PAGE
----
Overlooked Fims: The Monuments Men

Directed by George Clooney
Columbia Pictures, 118 minutes, PG-13
* * *

Great story in a not-so-great film
I avoided this one when it came out because I heard it wasn't very good. That's true. It's also not terrible—it's a classic Hollywood middle-of-the-road star vehicle. It's riddled with problems, but it's also a good way to pass a few hours on a slow night. (I saw it after a heavy meal on an evening too cool to walk it off!)

The Monuments Men is based (all too) loosely on the eponymous non-fiction book by Robert Edsel, which recounts the fascinating story of Monuments, Fine Arts, and Archives (MFAA) program formed in the waning days of World War II. As most know, the Nazis looted tens of thousands of works of art from museums and homes in vanquished lands. All were destined for what was supposed to be the crowning jewel of Hitler's Third Reich: a massive Fuhrermuseum in Berlin. By 1944, it was clear that would not happen and rumors circulated of Hitler's "Nero decree" to destroy everything if the Reich fell. The Monuments Men were charged with finding and saving as much as they could. Especially at risk was "degenerate art" created by Jews and those considered to be of low character (like Van Gogh).

There were several dozen Monuments Men, but Clooney's film reduces them to a gang of seven, of whom all are composite figures except for Clooney in the role of Frank Stokes and Jean Dujardin (of "The Artist") in the role of Jean Claude Clermont. The rest of the cast was chosen largely for their star power: Matt Damon, Bill Murray, John Goodman, Hugh Bonneville ("Downton Abbey"), Bob Balaba, and Dimitri Leonidas. Cate Blanchett appears as Claire Simone, an art curator in Occupied France forced to aid the Nazis, though that character is also based loosely on others. What ensues is a combination buddy film and race against time, with pieces of art such as the Ghent Altarpiece and the Bruges Madonna holding (often heavy-handed) metaphorical significance.

Keep in mind that this film takes more liberties than a drunken sailor. It is decidedly not an accurate historical telling of the MFAA program; for that you need to go to Edsel, where you'll find out, among other things, that a lot of the art was saved by either intrepid locals or by guilt-ridden Nazis who defied orders to destroy it. It is also fair to chide Clooney for shifting the focus from the art to male bonding rituals. One might forgive him for this too, if he hadn't scripted much of those relationships as if they were an extended Hogan's Heroes episode. It was also a mistake to cast so many well-known actors. Put simply, you don't hire Blanchett, Damon, Goodman, et. al. and not give them screen time. The film feels cluttered, despite the fact that the major characters were pared in number.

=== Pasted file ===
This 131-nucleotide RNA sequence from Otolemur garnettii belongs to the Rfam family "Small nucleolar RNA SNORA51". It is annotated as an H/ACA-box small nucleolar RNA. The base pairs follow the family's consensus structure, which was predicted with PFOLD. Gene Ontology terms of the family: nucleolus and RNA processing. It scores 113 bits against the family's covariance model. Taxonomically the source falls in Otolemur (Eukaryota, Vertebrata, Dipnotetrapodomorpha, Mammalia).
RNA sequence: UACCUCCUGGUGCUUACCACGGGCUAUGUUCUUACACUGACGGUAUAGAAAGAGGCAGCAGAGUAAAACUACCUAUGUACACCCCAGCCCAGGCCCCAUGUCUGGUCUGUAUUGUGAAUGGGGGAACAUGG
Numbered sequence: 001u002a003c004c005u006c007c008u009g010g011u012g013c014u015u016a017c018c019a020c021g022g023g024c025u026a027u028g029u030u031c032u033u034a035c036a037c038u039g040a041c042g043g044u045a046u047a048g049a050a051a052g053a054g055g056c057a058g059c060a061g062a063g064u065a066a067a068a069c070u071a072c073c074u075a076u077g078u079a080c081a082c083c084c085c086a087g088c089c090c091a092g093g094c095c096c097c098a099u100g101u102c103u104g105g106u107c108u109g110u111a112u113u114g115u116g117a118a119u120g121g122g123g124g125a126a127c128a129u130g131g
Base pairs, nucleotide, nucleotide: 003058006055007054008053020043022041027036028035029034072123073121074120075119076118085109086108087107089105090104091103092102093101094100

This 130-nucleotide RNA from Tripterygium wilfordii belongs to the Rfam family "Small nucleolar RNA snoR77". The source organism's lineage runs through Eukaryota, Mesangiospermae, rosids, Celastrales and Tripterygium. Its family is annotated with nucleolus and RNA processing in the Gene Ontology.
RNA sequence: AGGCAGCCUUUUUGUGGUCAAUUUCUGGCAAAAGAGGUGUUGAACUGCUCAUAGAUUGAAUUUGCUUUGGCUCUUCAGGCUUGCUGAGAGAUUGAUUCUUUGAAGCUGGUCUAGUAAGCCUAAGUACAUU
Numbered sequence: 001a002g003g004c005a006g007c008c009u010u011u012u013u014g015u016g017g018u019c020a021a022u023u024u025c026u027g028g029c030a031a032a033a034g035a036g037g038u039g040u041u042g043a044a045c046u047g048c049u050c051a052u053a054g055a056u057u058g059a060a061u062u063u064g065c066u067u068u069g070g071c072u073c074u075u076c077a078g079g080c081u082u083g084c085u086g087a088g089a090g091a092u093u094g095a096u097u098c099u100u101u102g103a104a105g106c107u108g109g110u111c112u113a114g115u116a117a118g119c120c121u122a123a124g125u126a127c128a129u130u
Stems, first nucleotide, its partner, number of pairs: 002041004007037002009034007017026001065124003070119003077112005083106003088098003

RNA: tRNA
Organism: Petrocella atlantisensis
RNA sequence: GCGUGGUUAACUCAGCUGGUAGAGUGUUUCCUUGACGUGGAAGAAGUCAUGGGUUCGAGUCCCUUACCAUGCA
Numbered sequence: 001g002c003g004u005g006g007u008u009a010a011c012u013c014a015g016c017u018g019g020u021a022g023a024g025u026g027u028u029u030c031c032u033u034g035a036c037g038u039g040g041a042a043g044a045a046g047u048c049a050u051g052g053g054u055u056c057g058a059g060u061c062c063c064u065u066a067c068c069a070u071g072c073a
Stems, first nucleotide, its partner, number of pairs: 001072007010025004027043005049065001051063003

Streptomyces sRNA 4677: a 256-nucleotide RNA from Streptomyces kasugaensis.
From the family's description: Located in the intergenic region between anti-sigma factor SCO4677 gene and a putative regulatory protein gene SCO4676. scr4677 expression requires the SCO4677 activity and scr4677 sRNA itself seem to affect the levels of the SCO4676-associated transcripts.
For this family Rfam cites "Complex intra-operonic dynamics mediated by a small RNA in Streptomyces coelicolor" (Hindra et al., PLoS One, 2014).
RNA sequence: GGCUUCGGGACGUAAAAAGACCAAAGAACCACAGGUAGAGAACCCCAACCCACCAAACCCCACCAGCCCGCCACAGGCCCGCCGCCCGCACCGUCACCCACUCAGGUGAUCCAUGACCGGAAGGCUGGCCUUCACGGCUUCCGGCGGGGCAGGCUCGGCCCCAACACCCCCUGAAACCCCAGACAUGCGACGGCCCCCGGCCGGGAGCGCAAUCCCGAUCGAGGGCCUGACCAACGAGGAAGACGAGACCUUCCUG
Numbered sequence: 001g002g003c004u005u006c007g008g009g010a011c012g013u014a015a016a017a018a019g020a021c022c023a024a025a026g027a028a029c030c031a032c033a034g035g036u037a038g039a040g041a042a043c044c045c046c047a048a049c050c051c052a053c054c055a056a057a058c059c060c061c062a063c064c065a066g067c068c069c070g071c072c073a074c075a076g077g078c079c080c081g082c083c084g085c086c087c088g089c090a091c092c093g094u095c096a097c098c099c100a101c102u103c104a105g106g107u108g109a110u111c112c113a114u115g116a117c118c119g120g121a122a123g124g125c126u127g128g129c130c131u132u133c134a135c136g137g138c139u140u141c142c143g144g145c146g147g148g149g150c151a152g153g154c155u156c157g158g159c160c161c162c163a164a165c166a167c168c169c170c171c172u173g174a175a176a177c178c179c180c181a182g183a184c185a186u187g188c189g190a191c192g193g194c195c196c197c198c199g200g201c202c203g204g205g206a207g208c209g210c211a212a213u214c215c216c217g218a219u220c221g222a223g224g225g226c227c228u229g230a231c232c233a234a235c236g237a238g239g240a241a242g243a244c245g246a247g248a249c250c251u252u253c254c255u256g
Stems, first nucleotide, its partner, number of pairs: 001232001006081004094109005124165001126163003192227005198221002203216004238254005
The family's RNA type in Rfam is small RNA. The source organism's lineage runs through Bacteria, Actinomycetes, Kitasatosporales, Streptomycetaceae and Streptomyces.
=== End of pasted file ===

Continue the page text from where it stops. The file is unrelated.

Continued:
All of this is to say that The Monuments Men isn't great filmmaking. It is, however, a terrific story about a little-known subject whose history should be told. Recent acts of art barbarism committed by groups such as the Taliban and ISIS are poignant reminders of the fragility of what gets labeled "civilization." Would that Afghanistan, Syria, and Iraq had their own Monuments Men to protect their heritage from modern-day fascists in headscarves.

The Monuments Men is an imperfect telling of a heroic effort. At times Clooney's direction borders on inept and he sure as hell could have used some scholars to prevent him from making freshman mistakes (like color slides in the 1940s). But the next time you admire a Monet, a Van Gogh, a Klimt, a Raphael, or a Rembrandt, think of the MFAA. For all its flaws, The Monuments Men reminds us of what could have been lost forever. Like I said, an imperfect telling, but an important tale.—Rob Weir

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